Sir Mark. If the fashion of quarrelling and tilting was so often changed in your time, colonel Plume, a man may fight, yet lose his credit for want of understanding the fashion,

Col. Plume. Why, Sir Mark, in the beginning of July a man would have been censured for want of courage, or been thought indigent of the true notions of honour, if he had put up words, which, in the end of September following, one could not resent without passing for a brutal and quarrelsome fellow.

Sir Mark. But, colonel, were duels or rencounters most in fashion in those days?

Col. Plume. Your men of nice honour, Sir, were for avoiding all censure of advantage which they supposed might be taken in a rencounter; therefore they used seconds, who were to see that all was upon the square, and make a faithful report of the whole coinbat; but in a little time it became a fashion for

the seconds to fight, and I will tell you how it happened.

Mr. Sage. Prav do, colonel Plume, and the method of a duel at that time, and give us some notion of the puncto's upon which your nice men quarrelled in those days.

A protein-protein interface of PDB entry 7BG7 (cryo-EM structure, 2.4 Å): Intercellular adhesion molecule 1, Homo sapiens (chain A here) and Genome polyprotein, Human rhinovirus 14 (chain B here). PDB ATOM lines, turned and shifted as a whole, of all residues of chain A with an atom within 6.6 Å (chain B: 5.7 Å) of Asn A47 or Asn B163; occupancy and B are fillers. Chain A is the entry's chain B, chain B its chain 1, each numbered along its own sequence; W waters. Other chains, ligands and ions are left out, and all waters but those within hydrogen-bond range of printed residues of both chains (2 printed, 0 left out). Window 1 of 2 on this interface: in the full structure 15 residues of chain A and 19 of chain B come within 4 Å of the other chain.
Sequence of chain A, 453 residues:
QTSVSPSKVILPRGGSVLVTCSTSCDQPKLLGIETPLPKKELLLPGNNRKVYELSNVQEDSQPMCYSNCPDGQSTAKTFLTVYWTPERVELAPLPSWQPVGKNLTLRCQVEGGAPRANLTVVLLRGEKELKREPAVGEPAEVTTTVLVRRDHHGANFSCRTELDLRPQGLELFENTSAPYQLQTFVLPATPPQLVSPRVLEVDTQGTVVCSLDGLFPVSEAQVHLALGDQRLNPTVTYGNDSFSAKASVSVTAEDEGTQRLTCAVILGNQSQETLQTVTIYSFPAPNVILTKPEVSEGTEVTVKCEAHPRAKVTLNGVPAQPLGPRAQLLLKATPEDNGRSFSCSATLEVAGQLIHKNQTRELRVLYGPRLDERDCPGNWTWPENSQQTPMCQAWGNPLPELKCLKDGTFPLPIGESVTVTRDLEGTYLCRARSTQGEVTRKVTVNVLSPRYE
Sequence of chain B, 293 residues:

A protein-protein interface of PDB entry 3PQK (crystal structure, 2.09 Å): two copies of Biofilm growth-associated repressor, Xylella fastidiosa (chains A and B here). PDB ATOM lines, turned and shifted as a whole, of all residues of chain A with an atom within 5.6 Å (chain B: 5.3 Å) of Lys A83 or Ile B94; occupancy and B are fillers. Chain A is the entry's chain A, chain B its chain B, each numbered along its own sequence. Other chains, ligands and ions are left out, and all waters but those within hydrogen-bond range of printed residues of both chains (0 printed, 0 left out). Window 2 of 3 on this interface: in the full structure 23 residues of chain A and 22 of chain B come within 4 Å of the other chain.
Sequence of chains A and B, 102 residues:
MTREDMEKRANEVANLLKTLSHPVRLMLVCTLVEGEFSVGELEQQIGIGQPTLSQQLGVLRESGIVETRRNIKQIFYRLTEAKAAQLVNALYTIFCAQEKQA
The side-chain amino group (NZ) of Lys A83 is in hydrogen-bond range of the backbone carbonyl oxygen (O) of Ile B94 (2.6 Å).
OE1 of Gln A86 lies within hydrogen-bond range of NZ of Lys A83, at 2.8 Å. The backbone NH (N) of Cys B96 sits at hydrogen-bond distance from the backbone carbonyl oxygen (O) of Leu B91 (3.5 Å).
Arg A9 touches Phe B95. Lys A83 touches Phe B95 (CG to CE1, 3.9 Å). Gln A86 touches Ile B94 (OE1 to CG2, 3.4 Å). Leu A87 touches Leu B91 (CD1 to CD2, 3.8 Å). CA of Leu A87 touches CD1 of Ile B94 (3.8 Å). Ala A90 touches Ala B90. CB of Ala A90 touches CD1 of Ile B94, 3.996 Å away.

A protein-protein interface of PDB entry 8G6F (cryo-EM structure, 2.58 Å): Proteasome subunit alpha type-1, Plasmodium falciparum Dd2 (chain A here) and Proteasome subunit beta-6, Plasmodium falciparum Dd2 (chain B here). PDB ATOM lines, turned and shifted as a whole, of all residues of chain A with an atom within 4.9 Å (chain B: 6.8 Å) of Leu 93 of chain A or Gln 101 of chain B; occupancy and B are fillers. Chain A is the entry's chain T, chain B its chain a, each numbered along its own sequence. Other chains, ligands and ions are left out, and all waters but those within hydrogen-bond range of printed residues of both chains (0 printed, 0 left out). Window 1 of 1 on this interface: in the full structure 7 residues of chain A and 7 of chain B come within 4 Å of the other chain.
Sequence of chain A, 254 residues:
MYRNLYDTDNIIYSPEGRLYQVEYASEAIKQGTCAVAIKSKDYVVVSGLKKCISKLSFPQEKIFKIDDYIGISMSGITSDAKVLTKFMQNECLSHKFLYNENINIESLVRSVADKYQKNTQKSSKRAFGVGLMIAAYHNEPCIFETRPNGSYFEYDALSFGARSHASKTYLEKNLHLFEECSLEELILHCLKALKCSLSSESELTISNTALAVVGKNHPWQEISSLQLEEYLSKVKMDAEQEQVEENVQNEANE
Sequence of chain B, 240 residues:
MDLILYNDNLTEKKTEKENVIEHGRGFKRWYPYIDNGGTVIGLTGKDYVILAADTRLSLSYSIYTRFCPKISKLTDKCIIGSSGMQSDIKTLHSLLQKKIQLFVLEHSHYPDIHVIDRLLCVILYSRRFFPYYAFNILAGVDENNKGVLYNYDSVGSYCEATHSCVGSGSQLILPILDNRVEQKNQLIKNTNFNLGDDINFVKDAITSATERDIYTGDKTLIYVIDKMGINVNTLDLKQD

Col. Plume. I was going to tell you, Mr. Sage, that one cornet Modish had desired his friend captain Smart's opinion in some affair, but did not follow it; upon which captain Smart sent major Adroit (a very topping fellow of those times) to the person that had slighted his advice. The major never enquired into the quarrel, because it was not the manner then among the very topping fellows; but got two swords of an equal length, and then waited upon cornet Modish, desiring him to chuse his sword, and meet his friend captain Smart. Cornet Modish came with his friend to the place of combat; there the principals put on their pumps', and stripped to their shirts, to shew that they had nothing but what men of honour carry about them, and then engaged.

Sir Mark. And did the seconds stand by, Sir?.